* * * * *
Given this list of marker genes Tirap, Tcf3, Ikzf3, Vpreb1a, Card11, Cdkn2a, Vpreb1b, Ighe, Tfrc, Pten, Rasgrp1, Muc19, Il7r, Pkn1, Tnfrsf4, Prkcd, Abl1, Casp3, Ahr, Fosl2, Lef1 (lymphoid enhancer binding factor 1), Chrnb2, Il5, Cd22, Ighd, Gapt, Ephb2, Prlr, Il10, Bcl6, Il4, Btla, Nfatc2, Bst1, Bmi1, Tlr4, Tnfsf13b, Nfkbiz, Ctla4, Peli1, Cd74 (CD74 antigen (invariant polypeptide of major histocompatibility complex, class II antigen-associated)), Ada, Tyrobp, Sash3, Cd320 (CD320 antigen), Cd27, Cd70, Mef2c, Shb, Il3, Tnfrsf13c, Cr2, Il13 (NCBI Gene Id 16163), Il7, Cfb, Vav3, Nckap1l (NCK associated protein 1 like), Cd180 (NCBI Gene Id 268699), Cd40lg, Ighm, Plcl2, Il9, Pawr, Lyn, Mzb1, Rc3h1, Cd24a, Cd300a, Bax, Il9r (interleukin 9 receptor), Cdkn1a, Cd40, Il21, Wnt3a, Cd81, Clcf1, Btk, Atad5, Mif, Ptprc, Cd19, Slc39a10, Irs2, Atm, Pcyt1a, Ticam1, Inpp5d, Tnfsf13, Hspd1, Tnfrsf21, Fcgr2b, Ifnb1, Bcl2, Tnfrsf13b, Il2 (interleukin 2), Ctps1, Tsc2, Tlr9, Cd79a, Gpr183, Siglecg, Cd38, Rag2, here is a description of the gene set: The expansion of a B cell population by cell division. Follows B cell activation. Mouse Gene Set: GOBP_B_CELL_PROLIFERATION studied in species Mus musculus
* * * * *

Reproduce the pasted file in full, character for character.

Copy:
Given this list of marker genes Tirap, Tcf3, Ikzf3, Vpreb1a, Card11, Cdkn2a, Vpreb1b, Ighe, Tfrc, Pten, Rasgrp1, Muc19, Il7r, Pkn1, Tnfrsf4, Prkcd, Abl1, Casp3, Ahr, Fosl2, Lef1 (lymphoid enhancer binding factor 1), Chrnb2, Il5, Cd22, Ighd, Gapt, Ephb2, Prlr, Il10, Bcl6, Il4, Btla, Nfatc2, Bst1, Bmi1, Tlr4, Tnfsf13b, Nfkbiz, Ctla4, Peli1, Cd74 (CD74 antigen (invariant polypeptide of major histocompatibility complex, class II antigen-associated)), Ada, Tyrobp, Sash3, Cd320 (CD320 antigen), Cd27, Cd70, Mef2c, Shb, Il3, Tnfrsf13c, Cr2, Il13 (NCBI Gene Id 16163), Il7, Cfb, Vav3, Nckap1l (NCK associated protein 1 like), Cd180 (NCBI Gene Id 268699), Cd40lg, Ighm, Plcl2, Il9, Pawr, Lyn, Mzb1, Rc3h1, Cd24a, Cd300a, Bax, Il9r (interleukin 9 receptor), Cdkn1a, Cd40, Il21, Wnt3a, Cd81, Clcf1, Btk, Atad5, Mif, Ptprc, Cd19, Slc39a10, Irs2, Atm, Pcyt1a, Ticam1, Inpp5d, Tnfsf13, Hspd1, Tnfrsf21, Fcgr2b, Ifnb1, Bcl2, Tnfrsf13b, Il2 (interleukin 2), Ctps1, Tsc2, Tlr9, Cd79a, Gpr183, Siglecg, Cd38, Rag2, here is a description of the gene set: The expansion of a B cell population by cell division. Follows B cell activation. Mouse Gene Set: GOBP_B_CELL_PROLIFERATION studied in species Mus musculus